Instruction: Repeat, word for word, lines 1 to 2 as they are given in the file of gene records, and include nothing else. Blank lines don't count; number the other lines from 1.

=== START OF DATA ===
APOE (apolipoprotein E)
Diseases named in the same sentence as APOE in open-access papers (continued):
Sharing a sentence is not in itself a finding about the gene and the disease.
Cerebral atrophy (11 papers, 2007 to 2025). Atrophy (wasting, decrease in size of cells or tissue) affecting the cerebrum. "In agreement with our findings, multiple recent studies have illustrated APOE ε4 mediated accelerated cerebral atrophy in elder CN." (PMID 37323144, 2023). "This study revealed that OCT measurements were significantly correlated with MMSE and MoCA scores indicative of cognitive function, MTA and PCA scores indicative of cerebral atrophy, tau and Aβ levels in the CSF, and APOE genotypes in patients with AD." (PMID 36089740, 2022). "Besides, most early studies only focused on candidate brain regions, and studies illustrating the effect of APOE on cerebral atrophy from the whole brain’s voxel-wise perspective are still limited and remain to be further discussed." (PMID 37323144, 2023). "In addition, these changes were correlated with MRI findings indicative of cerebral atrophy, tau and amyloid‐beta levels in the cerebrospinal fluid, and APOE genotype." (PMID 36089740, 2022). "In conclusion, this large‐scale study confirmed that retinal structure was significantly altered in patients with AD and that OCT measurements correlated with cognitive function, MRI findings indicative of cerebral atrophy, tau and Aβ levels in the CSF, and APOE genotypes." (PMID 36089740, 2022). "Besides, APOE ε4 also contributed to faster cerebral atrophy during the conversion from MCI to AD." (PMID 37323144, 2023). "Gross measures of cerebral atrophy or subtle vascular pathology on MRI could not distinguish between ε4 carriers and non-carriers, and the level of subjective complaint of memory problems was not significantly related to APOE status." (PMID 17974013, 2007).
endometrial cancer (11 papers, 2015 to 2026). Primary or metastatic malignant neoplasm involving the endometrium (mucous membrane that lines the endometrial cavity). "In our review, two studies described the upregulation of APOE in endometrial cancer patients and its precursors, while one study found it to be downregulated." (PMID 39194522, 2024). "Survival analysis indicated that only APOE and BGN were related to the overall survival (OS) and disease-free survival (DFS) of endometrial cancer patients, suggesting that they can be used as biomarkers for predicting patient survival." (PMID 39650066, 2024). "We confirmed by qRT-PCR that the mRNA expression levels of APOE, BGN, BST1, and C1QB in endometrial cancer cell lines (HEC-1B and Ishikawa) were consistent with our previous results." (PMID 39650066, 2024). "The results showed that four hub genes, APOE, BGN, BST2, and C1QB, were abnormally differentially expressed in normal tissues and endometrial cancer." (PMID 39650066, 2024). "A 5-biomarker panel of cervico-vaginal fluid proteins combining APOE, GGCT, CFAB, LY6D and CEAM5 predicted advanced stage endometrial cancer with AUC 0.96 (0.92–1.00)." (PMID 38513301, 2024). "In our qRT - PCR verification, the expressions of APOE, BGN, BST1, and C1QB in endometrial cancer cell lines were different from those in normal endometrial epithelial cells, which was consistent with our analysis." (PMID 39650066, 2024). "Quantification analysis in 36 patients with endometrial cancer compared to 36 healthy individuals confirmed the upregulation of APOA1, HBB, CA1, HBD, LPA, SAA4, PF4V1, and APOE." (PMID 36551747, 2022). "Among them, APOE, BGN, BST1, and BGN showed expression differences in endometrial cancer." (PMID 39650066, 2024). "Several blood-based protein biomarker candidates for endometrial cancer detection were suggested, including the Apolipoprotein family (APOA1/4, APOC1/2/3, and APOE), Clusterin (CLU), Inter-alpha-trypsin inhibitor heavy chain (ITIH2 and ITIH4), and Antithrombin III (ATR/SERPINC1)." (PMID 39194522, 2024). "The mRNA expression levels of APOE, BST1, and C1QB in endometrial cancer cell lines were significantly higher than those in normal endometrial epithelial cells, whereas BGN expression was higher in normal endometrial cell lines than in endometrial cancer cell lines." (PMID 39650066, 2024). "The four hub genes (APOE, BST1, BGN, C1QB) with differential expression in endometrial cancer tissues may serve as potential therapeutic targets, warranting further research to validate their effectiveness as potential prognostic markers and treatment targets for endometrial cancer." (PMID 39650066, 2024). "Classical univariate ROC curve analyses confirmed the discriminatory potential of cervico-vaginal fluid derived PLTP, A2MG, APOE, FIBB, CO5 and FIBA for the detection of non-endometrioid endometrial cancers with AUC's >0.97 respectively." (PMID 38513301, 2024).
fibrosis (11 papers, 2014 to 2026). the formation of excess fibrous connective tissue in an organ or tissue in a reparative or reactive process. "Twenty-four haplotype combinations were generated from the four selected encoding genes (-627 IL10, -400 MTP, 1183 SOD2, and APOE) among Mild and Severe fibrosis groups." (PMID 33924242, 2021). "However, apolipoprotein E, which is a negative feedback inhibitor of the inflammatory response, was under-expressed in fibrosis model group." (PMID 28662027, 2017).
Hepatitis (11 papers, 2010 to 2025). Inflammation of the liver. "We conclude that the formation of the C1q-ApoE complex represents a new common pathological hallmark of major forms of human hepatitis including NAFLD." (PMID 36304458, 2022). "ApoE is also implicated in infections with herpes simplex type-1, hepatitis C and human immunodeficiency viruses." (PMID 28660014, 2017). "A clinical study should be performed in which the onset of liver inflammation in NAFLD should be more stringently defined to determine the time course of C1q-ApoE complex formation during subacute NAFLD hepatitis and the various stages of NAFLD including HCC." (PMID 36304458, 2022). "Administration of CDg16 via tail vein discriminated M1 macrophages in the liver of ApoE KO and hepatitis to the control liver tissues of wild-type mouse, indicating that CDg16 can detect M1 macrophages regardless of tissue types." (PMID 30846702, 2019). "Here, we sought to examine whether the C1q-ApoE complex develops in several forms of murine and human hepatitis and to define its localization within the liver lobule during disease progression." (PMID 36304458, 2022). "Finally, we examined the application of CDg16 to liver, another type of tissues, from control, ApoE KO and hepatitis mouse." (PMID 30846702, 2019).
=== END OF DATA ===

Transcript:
APOE (apolipoprotein E)
Diseases named in the same sentence as APOE in open-access papers (continued):